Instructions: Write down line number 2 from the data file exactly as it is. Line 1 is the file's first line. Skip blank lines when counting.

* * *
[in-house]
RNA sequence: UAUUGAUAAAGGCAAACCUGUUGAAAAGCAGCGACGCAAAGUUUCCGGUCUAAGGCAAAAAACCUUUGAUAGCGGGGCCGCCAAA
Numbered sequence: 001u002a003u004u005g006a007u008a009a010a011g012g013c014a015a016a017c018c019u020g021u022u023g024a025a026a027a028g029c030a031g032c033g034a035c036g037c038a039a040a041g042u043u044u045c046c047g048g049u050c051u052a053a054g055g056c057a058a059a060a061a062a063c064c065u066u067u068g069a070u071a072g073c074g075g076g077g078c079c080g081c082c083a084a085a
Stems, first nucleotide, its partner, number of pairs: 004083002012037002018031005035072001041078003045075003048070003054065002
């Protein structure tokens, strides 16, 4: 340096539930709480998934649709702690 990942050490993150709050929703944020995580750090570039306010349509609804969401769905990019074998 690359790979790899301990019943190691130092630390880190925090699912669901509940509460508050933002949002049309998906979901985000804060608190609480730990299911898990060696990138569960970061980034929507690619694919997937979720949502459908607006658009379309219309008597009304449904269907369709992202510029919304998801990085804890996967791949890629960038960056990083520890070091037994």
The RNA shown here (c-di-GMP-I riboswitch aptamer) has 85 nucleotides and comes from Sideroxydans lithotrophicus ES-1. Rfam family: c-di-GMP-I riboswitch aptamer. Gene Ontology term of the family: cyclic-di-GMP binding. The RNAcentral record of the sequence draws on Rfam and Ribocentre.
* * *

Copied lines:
RNA sequence: UAUUGAUAAAGGCAAACCUGUUGAAAAGCAGCGACGCAAAGUUUCCGGUCUAAGGCAAAAAACCUUUGAUAGCGGGGCCGCCAAA